A local attorney recently boasted on Linked in that she is experienced in International Family Law and Hague Convention International Child Abduction cases.
I know this attorney well enough to know that she has observed two international depositions and sat through one international hearing ever. Now she is advertising to the unsuspecting public that she is experienced in International Family Law.
The State Bar of Georgia’s ethics rules are quite clear. Attorneys may not falsely advertise their experience and competence. Lying to the public is severely frowned upon.
So what can parents do when searching for an International Family Law attorney?
If someone tells you they have experience, check them out.
1) Ask them how many International Family Law cases in which they have been lead counsel. Young attorneys often tag along with a seasoned expert to watch them work. The key is being the lead counsel, not the tag along.
2) Ask them how often they have appeared in Federal Court on International Family Law matters. These cases can also be tried in State Court, but the vast majority take place in Federal Court.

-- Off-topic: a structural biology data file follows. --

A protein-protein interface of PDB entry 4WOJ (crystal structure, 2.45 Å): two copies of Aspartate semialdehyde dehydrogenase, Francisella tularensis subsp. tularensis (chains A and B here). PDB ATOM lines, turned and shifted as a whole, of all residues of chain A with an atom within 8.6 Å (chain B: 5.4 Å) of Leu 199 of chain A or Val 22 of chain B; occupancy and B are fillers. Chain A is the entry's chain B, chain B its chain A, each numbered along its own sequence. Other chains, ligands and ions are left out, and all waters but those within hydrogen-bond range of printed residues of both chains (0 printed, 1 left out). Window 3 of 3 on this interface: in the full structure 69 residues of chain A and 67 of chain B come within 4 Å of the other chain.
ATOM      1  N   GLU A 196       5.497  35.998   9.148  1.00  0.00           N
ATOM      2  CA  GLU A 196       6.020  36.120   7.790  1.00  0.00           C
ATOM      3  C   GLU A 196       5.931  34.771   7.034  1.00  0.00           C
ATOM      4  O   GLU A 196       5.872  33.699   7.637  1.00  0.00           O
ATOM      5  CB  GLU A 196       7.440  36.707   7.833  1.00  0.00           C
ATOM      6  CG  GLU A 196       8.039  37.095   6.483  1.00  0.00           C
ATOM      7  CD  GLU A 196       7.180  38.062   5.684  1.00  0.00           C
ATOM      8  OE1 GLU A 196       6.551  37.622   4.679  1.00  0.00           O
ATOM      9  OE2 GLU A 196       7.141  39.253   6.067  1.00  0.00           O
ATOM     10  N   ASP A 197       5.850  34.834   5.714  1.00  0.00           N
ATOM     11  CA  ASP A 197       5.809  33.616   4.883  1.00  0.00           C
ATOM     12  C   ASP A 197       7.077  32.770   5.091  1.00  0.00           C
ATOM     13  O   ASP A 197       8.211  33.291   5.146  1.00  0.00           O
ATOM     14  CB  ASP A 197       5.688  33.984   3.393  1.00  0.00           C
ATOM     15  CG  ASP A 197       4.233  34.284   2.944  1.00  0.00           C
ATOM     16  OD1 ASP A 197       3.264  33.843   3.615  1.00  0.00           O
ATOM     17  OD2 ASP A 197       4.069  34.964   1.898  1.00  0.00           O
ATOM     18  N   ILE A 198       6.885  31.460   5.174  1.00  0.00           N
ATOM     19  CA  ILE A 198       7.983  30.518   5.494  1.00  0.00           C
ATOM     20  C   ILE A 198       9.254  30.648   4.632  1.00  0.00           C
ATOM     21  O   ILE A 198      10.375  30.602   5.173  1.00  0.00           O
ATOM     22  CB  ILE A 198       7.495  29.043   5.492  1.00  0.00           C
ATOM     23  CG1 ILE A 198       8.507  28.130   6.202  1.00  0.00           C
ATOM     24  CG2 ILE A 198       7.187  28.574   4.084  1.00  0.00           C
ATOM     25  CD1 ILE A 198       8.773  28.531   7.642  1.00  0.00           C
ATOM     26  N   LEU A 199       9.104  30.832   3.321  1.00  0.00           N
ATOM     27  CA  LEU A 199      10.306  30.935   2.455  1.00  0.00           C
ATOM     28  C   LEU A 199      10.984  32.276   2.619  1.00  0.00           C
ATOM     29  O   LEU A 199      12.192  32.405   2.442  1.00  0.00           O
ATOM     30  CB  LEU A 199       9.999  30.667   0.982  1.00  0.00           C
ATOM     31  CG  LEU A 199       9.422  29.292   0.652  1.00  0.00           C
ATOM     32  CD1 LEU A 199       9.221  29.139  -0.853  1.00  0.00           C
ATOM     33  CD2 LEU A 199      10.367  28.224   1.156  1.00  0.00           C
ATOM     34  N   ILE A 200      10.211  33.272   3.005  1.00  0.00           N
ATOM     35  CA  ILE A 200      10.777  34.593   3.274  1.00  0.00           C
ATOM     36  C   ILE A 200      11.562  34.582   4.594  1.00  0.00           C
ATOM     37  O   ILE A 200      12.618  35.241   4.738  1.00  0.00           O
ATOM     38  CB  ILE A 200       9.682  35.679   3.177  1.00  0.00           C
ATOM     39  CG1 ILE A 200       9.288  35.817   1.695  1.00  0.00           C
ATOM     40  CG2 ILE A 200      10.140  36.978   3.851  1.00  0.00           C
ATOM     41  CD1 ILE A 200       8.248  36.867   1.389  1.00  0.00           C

3) Search them up in Federal case reporter databases. How many, if any, of their cases have been reported?
4) Search how often their cases have been cited by other cases.
5) How far up the Federal Court system have they gone with their cases? Do you find reported cases on the appellate level.
Now to the rarefied air:
6) Are they admitted to the United States Supreme Court?
7) Have they ever filed a Petition for Certiorari or defended one?
8) Has their Petition ever been accepted by the United States Supreme Court?
9) Have they argued before the United States Supreme Court?
and all but impossible to find:
10) Have they won a unanimous decision on an International Family Law case before the United States Supreme Court? (This one is kind of unfair because I am the only living attorney to have done so.)
So you get where I’m coming from about posers. International Family Law and Hague Convention International Child Abduction cases are not easy and the parents involved in those cases deserve someone extremely competent and experienced, not someone who is so desperate for work that they will lie about their expertise in the hope of landing a a quick retainer.
Don’t settle for a poser. Your case is too important for that.
Michael practices in all of our offices: Marietta, Atlanta, Lawrenceville, Canton, Gainesville and Savannah and practices International Family Law and Hague Convention International Child Abduction throughout the Southeastern United States, all around the world and yes, even before the United States Supreme Court.